News - Chrysler - Voyager
Voyager slammed in latest EuroNCAP testing
Two-star Chrysler rating overshadows Captiva success
2 Feb 2007
GM HOLDEN’s new Captiva SUV has managed a commendable four-star crash test result in the latest European New Car Assessment Program results.
But its success was overshadowed by the poor score achieved by the Chrysler Voyager, which only managed a two-star result, with the last star struck through, seven years after it originally received a two-star result.
Euro NCAP chairman, Claes Tingvall, slammed the Voyager result.
"I find it shocking that, in seven years, this manufacturer has not been able to improve the safety of this MPV - a car that is clearly targeting families," he said.
"Still worse is that Chrysler continues to sell this version in the UK while a better-equipped and better-performing version is available in left hand drive across the rest of Europe.
"I do hope that Chrysler intends to show a greater commitment to safety in the future."
From top: Chevrolet-badged Captiva and Chrysler Voyager (below).
In the latest results, the right-hand drive Voyager did not meet the minimum score for a three-star adult occupant protection rating, putting an unacceptably high risk of serious or fatal injury, resulting in the last star being struck through.
A new Voyager was shown at the recent Detroit motor show but it is not due to go on sale locally until 2008.
By contrast of the other vehicles just tested, Volvo’s new C30 achieved a five-star result and the Volkswagen Eos managed four-stars. Both these cars go on sale in Australia in March.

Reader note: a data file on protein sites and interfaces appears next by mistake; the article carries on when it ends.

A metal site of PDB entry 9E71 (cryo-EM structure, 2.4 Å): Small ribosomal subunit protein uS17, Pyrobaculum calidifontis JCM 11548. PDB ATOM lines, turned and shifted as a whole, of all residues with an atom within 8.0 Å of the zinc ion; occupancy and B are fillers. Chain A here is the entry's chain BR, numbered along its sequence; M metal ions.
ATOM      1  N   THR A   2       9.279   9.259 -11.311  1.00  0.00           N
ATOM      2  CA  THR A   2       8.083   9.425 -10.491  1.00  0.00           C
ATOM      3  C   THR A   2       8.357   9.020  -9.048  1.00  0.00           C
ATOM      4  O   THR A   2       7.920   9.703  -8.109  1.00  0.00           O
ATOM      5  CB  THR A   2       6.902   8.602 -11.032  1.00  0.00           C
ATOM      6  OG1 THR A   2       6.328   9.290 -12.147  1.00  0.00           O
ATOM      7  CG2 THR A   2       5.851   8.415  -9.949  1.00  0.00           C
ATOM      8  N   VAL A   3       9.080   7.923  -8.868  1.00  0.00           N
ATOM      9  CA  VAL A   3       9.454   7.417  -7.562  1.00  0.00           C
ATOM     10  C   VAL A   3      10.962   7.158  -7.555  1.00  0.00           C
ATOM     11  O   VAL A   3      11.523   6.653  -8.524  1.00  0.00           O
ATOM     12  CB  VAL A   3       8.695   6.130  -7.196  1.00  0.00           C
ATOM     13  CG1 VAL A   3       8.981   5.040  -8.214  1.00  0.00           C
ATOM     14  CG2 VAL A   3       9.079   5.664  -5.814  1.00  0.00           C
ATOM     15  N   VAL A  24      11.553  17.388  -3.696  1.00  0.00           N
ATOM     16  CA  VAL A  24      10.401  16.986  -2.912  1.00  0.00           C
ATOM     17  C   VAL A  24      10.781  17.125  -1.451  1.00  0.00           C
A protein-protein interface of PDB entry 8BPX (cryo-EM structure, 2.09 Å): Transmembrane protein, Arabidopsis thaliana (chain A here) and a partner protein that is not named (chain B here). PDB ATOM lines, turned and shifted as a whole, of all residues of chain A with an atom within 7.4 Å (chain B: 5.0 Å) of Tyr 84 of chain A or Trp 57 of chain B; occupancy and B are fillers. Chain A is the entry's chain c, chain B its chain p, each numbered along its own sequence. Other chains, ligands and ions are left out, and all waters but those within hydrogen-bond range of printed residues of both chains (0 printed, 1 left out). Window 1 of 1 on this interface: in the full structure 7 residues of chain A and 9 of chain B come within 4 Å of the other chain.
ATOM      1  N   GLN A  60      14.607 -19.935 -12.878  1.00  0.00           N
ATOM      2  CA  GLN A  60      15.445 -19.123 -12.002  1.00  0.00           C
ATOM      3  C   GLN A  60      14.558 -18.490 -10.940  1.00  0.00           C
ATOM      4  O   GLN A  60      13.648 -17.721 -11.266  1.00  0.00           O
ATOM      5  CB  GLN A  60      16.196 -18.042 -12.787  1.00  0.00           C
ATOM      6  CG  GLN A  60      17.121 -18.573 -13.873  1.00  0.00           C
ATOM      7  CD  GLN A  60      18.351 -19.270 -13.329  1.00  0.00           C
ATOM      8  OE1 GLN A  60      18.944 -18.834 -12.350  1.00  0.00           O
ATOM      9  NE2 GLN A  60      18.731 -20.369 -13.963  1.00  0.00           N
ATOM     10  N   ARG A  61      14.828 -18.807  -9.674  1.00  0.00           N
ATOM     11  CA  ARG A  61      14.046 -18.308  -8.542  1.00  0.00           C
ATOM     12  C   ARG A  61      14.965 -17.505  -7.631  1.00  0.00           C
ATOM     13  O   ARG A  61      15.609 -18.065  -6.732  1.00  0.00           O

Both cars, as well as the Voyager, also manage a four-star child protection rating. However, the Voyager received zero for pedestrian protection.
The Captiva received three stars for child protection and two stars for pedestrian protection.
EuroNCAP was critical of certain manufacturers, including Chrysler, who were still ignoring its calls for stronger safety measures in family cars.
EuroNCAP first tested a collection of MPVs, including the Voyager, back in 1999.
At that time, only two out of eight cars received a four-star rating, which was the maximum available then.
In its original testing, EuroNCAP noted that MPVs’ were weaker in frontal impact tests.
But since then officials acknowledged that many manufacturers had made great improvements to their vehicles, particularly in their frontal impact strength.
Last August, EuroNCAP awarded the Ford S-Max, which is not sold here, 36 points and a five-star rating, making it the best performing MPV to date.
However, as the Voyager showed, despite this progress, some manufacturers are continuing to sell cars that are little changed from those tested in 1999.
Mr Tingvall said he was also continually disappointed by the lack of commitment and effort shown by manufacturers to improving the level of pedestrian protection in their vehicles.
"This is an area where there are few front-runners and massive room for improvement," he said.
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